Functional analyses of dipeptide and pentapeptide insertions on Theileria annulata enolase by site-directed mutagenesis and in silico approaches

Yakarsonmez S., Cengiz E. C., MUTLU Ö., Turgut-Balik D.

BIOCHIMICA ET BIOPHYSICA ACTA-PROTEINS AND PROTEOMICS, vol.1867, pp.732-739, 2019 (SCI-Expanded) identifier identifier identifier

  • Publication Type: Article / Article
  • Volume: 1867
  • Publication Date: 2019
  • Doi Number: 10.1016/j.bbapap.2019.05.006
  • Journal Indexes: Science Citation Index Expanded (SCI-EXPANDED), Scopus
  • Page Numbers: pp.732-739
  • Keywords: Site-directed mutagenesis, Molecular docking, Theileria annulata, Enzyme activity, Enolase, PROTEIN MODELS, WEB SERVICE, EXPRESSION, BUPARVAQUONE, PURIFICATION, DOCKING, CLONING, GENE
  • Yıldız Technical University Affiliated: Yes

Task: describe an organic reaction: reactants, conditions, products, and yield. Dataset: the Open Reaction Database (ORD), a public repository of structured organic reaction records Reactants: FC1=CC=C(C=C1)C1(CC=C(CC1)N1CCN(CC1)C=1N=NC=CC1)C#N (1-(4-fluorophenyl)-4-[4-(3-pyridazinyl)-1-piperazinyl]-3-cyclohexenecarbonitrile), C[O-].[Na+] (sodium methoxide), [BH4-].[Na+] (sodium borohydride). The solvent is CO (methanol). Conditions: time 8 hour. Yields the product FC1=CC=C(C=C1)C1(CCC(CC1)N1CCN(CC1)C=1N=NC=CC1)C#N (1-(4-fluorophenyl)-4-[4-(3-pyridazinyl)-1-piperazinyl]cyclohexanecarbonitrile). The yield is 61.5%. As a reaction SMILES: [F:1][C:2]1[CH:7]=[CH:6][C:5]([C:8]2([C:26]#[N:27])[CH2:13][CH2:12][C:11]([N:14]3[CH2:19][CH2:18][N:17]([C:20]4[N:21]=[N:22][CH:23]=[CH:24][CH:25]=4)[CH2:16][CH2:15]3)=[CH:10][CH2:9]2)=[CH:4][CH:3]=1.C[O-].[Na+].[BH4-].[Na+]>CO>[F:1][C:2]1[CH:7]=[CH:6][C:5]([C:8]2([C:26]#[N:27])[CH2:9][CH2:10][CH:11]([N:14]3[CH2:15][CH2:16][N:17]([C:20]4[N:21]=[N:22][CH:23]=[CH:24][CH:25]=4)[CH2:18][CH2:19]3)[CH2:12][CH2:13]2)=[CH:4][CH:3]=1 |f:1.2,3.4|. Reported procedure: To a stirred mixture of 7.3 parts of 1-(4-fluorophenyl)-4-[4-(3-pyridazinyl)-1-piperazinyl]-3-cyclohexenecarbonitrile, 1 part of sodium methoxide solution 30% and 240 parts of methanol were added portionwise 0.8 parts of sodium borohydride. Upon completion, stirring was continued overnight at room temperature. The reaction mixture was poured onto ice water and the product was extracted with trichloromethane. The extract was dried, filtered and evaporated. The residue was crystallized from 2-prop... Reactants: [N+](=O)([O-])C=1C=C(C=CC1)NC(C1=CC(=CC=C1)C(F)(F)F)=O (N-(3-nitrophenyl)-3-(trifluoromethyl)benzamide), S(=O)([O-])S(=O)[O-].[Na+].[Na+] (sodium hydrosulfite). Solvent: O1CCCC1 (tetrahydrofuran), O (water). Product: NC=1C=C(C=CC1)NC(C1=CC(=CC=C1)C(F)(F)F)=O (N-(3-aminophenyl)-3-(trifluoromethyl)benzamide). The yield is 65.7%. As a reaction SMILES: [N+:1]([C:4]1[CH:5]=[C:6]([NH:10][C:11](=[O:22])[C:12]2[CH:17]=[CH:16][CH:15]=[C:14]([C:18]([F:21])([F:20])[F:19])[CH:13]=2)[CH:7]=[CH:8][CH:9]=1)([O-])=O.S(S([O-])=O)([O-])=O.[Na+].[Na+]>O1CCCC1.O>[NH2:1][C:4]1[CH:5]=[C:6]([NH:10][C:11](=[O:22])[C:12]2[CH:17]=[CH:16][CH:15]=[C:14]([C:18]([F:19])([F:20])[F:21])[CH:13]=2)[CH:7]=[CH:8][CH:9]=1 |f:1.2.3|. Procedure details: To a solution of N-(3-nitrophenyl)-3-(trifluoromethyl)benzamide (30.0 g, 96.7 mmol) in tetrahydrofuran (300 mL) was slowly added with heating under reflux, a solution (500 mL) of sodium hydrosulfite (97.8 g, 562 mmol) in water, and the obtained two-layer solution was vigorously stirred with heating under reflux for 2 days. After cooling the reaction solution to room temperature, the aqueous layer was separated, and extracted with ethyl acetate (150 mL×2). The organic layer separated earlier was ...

Theileria annulata enolase (TaENO) could be assessed as a druggable target for tropical theileriosis treatment. The parasite enzyme plays an important role in many cellular functions and carries some structural differences like dipeptide (262EK263) and pentapeptide ((103)EWGYC(107)) insertions from the host enzyme, Bos taurus enolase. In this study, the functional effects of these insertions on TaENO activity were analyzed by in vitro site-directed mutagenesis and in silico molecular docking analyses for the first time in the literature. In vitro results showed that, although the deletion of the pentapeptide insertion (TaENO Delta EWGYC) reduced the enzyme activity slightly, the removal of the dipeptide insertion (TaENO Delta EK) halted it. Also, molecular docking results revealed that the deletion of these insertions affected the substrate binding affinity of the mutant enzymes. The active site of TaENO Delta EK exhibited a small decrease of substrate binding affinity compared to the active site of TaENO Delta EWGYC relative to the wild type TaENO. Although we conclude that both regions could be evaluated as possible drug-binding sites to inhibit TaENO in further studies, these results indicate that the dipeptide insertion could be a more promising drug binding site than the pentapeptide insertion.